In a Country not your Own ...

I think, if you have lived through a war
or have made your home in a country
not your own, or if you’ve learned
to love one man,
then your life is a story.

Anne Michaels, extract from Blue Vigour

I think, that when you have made your home in a country not your own, you never take the good people you find, out there in this new land, forgranted.

A few weeks ago, I photographed a family and met a woman who has the sweetest soul I’ve experienced in a long time.  Since then, she has quietly opened doors into her world, determined to connect the people she is leaving behind when she finishes her time here in Brussels.  She’s another world wanderer.

Spending time with her has felt like time spent around the warmth of a small sun.  And I’m writing of it here because I think, sometimes, we forget to thank the people who are like this.  And honestly ...I know more than a few really good people.

As I waded into the reality that is being a professional photographer, I had to shift my focus from the passion I feel for photography and people, and deal with the fact that I had I market myself and play a little bit of hardball to get paid.  I have had to learn so many hard lessons along the way about things like contracts.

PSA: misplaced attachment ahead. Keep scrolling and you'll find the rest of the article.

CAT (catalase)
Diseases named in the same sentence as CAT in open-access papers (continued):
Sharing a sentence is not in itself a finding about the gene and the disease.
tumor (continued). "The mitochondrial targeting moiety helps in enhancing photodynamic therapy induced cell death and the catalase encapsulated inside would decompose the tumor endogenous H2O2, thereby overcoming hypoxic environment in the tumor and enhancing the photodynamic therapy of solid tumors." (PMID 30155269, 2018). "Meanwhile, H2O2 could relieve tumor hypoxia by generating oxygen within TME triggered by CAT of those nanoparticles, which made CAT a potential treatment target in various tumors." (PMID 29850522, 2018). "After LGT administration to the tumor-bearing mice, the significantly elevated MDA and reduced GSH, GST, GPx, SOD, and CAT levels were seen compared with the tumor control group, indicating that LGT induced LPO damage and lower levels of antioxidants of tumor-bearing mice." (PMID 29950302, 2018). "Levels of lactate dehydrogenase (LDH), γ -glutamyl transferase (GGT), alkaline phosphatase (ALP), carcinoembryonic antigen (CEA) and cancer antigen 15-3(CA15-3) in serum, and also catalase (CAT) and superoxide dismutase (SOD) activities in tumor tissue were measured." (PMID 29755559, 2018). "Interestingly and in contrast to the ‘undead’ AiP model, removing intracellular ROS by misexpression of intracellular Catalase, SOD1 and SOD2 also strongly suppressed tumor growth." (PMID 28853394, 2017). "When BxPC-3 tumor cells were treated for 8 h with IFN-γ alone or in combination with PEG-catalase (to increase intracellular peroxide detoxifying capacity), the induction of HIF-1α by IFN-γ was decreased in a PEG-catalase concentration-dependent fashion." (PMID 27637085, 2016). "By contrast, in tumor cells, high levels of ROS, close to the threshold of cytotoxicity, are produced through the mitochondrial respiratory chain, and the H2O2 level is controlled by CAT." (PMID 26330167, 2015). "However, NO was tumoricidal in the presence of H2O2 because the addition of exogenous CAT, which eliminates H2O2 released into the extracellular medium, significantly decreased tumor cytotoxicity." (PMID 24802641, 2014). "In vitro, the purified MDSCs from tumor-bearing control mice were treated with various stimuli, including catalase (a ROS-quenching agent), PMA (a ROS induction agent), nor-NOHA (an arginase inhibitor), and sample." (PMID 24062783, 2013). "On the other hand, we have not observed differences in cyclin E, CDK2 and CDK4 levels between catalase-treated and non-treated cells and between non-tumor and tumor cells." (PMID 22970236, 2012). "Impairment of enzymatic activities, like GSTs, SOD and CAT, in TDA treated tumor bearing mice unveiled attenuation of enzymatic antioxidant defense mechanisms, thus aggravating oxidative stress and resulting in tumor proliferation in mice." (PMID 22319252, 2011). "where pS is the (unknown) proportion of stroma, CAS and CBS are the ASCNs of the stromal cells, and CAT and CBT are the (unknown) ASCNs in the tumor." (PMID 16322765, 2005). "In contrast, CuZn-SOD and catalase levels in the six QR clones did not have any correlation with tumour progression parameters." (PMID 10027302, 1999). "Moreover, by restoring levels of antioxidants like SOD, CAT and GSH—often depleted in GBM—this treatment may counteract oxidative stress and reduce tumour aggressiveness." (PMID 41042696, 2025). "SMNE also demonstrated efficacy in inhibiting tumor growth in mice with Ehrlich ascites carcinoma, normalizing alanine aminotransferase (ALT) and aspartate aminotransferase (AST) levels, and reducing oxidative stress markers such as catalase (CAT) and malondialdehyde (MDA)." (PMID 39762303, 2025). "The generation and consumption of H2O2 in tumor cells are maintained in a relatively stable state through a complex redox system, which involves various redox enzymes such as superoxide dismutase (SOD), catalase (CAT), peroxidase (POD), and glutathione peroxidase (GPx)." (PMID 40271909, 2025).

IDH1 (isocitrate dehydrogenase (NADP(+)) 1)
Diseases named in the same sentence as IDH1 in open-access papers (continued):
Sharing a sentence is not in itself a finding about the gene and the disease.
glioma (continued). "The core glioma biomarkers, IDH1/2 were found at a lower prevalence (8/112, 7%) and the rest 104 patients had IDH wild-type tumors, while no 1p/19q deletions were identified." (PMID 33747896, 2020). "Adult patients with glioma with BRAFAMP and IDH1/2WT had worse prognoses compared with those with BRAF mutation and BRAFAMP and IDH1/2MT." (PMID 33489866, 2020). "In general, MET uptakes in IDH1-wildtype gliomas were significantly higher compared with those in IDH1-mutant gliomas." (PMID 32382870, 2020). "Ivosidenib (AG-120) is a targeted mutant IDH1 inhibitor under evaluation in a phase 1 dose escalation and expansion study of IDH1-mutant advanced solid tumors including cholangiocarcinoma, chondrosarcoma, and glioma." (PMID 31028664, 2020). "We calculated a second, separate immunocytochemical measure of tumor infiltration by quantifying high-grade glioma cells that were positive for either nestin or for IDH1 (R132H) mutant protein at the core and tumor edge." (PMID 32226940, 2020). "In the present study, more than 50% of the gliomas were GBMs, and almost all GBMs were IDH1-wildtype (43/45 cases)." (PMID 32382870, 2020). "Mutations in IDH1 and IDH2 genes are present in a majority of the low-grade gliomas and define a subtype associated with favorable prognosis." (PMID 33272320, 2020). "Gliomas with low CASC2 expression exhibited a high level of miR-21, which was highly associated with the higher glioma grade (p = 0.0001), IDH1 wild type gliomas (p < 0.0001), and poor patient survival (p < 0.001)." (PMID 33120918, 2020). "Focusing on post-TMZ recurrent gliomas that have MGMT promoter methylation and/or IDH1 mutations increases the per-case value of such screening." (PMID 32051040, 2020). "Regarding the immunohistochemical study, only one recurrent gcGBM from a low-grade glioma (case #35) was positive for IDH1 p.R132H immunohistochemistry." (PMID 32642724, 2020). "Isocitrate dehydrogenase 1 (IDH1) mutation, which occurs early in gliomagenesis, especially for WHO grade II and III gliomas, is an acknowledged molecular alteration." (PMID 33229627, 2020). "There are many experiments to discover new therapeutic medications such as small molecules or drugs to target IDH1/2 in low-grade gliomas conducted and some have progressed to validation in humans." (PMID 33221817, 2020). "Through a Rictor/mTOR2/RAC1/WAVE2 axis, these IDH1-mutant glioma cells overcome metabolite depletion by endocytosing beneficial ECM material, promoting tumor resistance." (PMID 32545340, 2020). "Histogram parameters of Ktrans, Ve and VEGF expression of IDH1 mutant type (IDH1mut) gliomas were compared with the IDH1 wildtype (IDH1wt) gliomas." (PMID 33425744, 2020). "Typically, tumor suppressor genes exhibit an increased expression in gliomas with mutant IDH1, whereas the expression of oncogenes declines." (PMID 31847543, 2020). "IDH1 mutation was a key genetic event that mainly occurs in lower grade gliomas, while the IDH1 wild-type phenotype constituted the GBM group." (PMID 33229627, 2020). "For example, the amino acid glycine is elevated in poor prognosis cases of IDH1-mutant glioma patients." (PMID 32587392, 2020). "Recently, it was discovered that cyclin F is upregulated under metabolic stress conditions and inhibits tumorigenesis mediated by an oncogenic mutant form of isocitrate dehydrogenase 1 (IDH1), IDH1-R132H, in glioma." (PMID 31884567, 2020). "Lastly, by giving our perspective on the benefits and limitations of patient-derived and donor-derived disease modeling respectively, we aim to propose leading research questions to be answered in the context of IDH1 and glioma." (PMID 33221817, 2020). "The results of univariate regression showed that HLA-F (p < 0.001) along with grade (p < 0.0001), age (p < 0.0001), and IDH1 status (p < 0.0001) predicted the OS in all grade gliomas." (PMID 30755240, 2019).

I’m not like that.  I love photography, I love people.  To price everything was deadly but every 3 months I had a minimum social security payment of 600euro to make.  Just one of many many bills.

Lately, I’ve gone back to just being me and my photography, chasing the passion again, instead of turning myself inside out about paying all the bills. 
And lately, the magic I had been missing has returned.

First there was Karla, then she introduced me to Marcia and these two, they’re just so absolutely lovely. 
Yesterday, they invited me into their circle of friends.  I should have known not to worry about meeting new people ... it was the sweetest few hours.

It turns out, our host Doug, is one of those special people who just knows how to be with people and he delighted me with a small taste of the stories from his life.  We have both lived in Turkey and share a love for Italy.  He’s a writer.

There were babies involved, 3 of the most beautiful roly-poly baby boys and I left with the badge of motherhood imprinted on my black top ... banana fingerprints.  Champagne and most incredible food.  Quiches like I haven’t tasted since New Zealand.  A chocolate mousse by Felix, one so good that Doug got goosebumps from tasting it.

I was lulled into a sense of a forever afternoon ... you know?  Where time feels like it has stopped fora while?  I guess it’s the mind’s way of protecting you from the idea of it all ending.

So yes, that’s what I did with my afternoon.

Oh, and I’ve found somewhere so perfect to hold my photography workshops.  Details and dates to be announced by the end of August.

Hmmm, I think that’s all.  Now to pack for Ireland.  Dublin tomorrow ... first time driving in seven years.  Just a couple of hundred kilometres ...